At yesterday’s Senate hearing on HB 648, Julia Frayer, managing director of London Economics International, was among those testifying against the bill, which seeks to amend the state’s long-standing eminent domain law. In a related statement, Frayer outlined five reasons why Northern Pass deserves serious consideration. She concluded:
…Northern Pass will improve the reliability of electricity service in New Hampshire and New England by increasing and diversifying the supply of power to the region. The Northern Pass transmission project—coupled with energy sourced from many of Hydro Québec’s storage reservoirs—will be a very controllable and reliable form of supply, in contrast to the typical run of river hydroelectric plant.
In summary, Northern Pass fits well within New Hampshire’s energy policy framework. It meets a number of fundamental objectives, including the need to transition to lower-carbon renewable energy, minimize government market intervention, contain costs for consumers, and make viable and reasonable long-term plans for the state’s energy future.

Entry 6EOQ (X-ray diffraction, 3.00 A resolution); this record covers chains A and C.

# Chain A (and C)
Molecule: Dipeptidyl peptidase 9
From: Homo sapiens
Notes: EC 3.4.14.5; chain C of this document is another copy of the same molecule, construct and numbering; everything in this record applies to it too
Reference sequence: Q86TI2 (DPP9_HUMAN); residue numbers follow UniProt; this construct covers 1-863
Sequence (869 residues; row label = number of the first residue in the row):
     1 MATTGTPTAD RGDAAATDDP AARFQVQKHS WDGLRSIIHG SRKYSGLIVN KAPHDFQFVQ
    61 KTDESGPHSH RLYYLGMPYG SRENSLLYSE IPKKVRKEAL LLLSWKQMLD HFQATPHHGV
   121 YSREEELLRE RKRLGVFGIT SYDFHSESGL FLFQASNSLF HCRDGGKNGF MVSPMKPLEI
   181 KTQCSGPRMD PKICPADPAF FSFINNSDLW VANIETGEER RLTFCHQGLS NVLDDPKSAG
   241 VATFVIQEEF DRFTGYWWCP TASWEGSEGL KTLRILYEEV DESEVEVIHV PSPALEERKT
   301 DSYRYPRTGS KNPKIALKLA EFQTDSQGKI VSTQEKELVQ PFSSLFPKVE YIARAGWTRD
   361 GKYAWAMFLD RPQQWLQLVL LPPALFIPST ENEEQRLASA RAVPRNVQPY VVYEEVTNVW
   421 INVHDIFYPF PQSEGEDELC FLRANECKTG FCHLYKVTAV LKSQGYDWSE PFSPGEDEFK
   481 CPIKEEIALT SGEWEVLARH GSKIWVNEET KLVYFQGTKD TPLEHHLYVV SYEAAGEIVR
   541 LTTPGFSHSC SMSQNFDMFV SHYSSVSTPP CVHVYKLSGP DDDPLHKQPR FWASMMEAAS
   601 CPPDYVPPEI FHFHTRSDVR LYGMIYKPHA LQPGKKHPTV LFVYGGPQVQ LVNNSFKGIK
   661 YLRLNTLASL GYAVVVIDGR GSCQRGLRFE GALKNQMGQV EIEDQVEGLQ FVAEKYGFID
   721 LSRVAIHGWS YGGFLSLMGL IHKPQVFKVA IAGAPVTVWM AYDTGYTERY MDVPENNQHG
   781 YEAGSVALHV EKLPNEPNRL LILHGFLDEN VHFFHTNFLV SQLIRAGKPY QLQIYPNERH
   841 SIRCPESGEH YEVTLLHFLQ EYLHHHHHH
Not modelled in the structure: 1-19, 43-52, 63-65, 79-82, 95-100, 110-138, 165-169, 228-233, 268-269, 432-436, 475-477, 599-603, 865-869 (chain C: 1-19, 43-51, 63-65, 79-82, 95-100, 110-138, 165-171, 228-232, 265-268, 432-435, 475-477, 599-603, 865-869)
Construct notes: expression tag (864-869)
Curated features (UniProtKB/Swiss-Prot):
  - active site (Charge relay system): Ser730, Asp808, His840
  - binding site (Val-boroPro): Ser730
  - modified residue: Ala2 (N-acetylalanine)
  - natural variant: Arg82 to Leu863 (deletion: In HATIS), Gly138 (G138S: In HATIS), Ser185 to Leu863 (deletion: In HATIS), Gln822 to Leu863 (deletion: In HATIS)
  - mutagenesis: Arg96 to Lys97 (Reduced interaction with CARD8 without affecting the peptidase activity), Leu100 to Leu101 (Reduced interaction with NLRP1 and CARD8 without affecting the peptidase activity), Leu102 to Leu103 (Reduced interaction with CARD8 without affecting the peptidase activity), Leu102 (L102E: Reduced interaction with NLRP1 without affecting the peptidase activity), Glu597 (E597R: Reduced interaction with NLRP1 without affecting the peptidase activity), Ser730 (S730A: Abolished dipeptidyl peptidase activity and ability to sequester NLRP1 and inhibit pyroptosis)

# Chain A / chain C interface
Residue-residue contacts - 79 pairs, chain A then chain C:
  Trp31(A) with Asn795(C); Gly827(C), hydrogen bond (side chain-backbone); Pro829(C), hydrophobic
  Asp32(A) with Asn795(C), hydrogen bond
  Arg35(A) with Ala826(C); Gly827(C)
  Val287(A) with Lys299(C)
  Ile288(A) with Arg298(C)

There are clear and substantive benefits for New Hampshire residents if Northern Pass moves forward. The cost-benefit proposition is very compelling, confirming the need for this project from the New Hampshire consumers’ and policy makers’ perspective.